Hazardous alcohol consumption is a major factor in male premature mortality in a typical Russian city: prospective cohort study 2003-2009.

Tomkins, S; Collier, T; Oralov, A; Saburova, L; McKee, M; Shkolnikov, V; Kiryanov, N; Leon, DA; (2012) Hazardous alcohol consumption is a major factor in male premature mortality in a typical Russian city: prospective cohort study 2003-2009. PLoS One, 7 (2). e30274. ISSN 1932-6203 DOI: https://doi.org/10.1371/journal.pone.0030274

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INTRODUCTION: Russia has experienced massive fluctuations in mortality at working ages over the past three decades. Routine data analyses suggest that these are largely driven by fluctuations in heavy alcohol drinking. However, individual-level evidence supporting alcohol having a major role in Russian mortality comes from only two case-control studies, which could be subject to serious biases due to their design. METHODS AND FINDINGS: A prospective study of mortality (2003-9) of 2000 men aged 25-54 years at recruitment was conducted in the city of Izhevsk, Russia. This cohort was free from key limitations inherent in the design of the two earlier case-control studies. Cox proportional hazards regression was used to estimate hazard ratios of all-cause mortality by alcohol drinking type as reported by a proxy informant. Hazardous drinkers were defined as those who either drank non-beverage alcohols or were reported to regularly have hangovers or other behaviours related to heavy drinking episodes. Over the follow-up period 113 men died. Compared to non-hazardous drinkers and abstainers, men who drank hazardously had appreciably higher mortality (HR?=?3.4, 95% CI 2.2, 5.1) adjusted for age, smoking and education. The population attributable risk percent (PAR%) for hazardous drinking was 26% (95% CI 14,37). However, larger effects were seen in the first two years of follow-up, with a HR of 4.6 (2.5, 8.2) and a corresponding PAR% of 37% (17, 51). INTERPRETATION: This prospective cohort study strengthens the evidence that hazardous alcohol consumption has been a major determinant of mortality among working age men in a typical Russian city. As such the similar findings of the previous case-control studies cannot be explained as artefacts of limitations of their design. As Russia struggles to raise life expectancy, which even in 2009 was only 62 years among men, control of hazardous drinking must remain a top public health priority.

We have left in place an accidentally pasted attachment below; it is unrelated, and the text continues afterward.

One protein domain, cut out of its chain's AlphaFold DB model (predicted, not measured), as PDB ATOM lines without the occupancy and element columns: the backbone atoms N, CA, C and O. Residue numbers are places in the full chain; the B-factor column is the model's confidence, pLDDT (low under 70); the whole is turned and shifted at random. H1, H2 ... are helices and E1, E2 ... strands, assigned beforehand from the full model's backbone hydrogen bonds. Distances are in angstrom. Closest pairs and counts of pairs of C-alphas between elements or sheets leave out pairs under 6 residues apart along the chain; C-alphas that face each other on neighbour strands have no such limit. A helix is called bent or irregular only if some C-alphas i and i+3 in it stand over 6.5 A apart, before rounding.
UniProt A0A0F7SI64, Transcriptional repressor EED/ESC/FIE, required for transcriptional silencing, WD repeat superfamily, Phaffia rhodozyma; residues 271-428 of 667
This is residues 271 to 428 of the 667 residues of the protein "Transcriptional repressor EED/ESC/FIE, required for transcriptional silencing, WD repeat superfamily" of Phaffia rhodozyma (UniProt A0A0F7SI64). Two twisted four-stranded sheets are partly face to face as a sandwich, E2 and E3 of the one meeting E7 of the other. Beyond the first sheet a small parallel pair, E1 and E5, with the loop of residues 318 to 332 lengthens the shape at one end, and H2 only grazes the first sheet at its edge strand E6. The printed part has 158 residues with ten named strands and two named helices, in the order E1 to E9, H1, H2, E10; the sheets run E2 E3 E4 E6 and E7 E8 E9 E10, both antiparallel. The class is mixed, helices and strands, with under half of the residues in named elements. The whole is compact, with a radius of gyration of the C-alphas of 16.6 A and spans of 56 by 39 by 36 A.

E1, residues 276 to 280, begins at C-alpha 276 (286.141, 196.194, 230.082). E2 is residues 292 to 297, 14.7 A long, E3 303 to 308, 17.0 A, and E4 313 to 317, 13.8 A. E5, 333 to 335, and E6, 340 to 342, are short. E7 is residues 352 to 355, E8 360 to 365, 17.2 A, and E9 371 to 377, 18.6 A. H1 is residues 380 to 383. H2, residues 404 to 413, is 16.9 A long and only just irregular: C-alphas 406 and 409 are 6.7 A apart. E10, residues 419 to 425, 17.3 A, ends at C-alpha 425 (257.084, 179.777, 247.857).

Item Type: Article
Faculty and Department: Faculty of Epidemiology and Population Health > Dept of Non-Communicable Disease Epidemiology
Faculty of Public Health and Policy > Dept of Health Services Research and Policy
Faculty of Epidemiology and Population Health > Dept of Medical Statistics
Research Centre: ECOHOST - The Centre for Health and Social Change
Centre for Global Non-Communicable Diseases (NCDs)
PubMed ID: 22347371
Web of Science ID: 302730100008
URI: http://researchonline.lshtm.ac.uk/id/eprint/20908


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